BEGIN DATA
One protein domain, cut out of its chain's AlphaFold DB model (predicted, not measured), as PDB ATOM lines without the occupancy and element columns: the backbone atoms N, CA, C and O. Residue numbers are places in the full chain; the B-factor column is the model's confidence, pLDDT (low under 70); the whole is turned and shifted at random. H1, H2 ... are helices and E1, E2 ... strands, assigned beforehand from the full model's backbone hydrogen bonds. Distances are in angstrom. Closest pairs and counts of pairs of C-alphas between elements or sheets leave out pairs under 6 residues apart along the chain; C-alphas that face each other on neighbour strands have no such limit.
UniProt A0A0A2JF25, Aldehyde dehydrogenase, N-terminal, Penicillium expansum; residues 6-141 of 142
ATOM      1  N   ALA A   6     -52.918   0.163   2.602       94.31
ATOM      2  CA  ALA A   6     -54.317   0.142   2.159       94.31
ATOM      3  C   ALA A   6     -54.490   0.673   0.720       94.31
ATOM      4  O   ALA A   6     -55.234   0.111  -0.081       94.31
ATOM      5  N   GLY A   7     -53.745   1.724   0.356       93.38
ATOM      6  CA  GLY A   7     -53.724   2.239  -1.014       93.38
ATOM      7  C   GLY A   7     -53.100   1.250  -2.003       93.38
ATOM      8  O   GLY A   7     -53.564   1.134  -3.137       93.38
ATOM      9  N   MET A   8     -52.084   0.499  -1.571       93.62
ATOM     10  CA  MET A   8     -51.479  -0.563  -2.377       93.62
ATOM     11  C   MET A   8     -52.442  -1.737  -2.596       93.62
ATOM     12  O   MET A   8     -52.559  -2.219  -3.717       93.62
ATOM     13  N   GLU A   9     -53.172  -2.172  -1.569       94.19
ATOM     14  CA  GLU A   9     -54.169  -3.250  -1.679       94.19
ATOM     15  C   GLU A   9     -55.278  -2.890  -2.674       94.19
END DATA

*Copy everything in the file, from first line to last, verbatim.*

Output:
One protein domain, cut out of its chain's AlphaFold DB model (predicted, not measured), as PDB ATOM lines without the occupancy and element columns: the backbone atoms N, CA, C and O. Residue numbers are places in the full chain; the B-factor column is the model's confidence, pLDDT (low under 70); the whole is turned and shifted at random. H1, H2 ... are helices and E1, E2 ... strands, assigned beforehand from the full model's backbone hydrogen bonds. Distances are in angstrom. Closest pairs and counts of pairs of C-alphas between elements or sheets leave out pairs under 6 residues apart along the chain; C-alphas that face each other on neighbour strands have no such limit.
UniProt A0A0A2JF25, Aldehyde dehydrogenase, N-terminal, Penicillium expansum; residues 6-141 of 142
ATOM      1  N   ALA A   6     -52.918   0.163   2.602       94.31
ATOM      2  CA  ALA A   6     -54.317   0.142   2.159       94.31
ATOM      3  C   ALA A   6     -54.490   0.673   0.720       94.31
ATOM      4  O   ALA A   6     -55.234   0.111  -0.081       94.31
ATOM      5  N   GLY A   7     -53.745   1.724   0.356       93.38
ATOM      6  CA  GLY A   7     -53.724   2.239  -1.014       93.38
ATOM      7  C   GLY A   7     -53.100   1.250  -2.003       93.38
ATOM      8  O   GLY A   7     -53.564   1.134  -3.137       93.38
ATOM      9  N   MET A   8     -52.084   0.499  -1.571       93.62
ATOM     10  CA  MET A   8     -51.479  -0.563  -2.377       93.62
ATOM     11  C   MET A   8     -52.442  -1.737  -2.596       93.62
ATOM     12  O   MET A   8     -52.559  -2.219  -3.717       93.62
ATOM     13  N   GLU A   9     -53.172  -2.172  -1.569       94.19
ATOM     14  CA  GLU A   9     -54.169  -3.250  -1.679       94.19
ATOM     15  C   GLU A   9     -55.278  -2.890  -2.674       94.19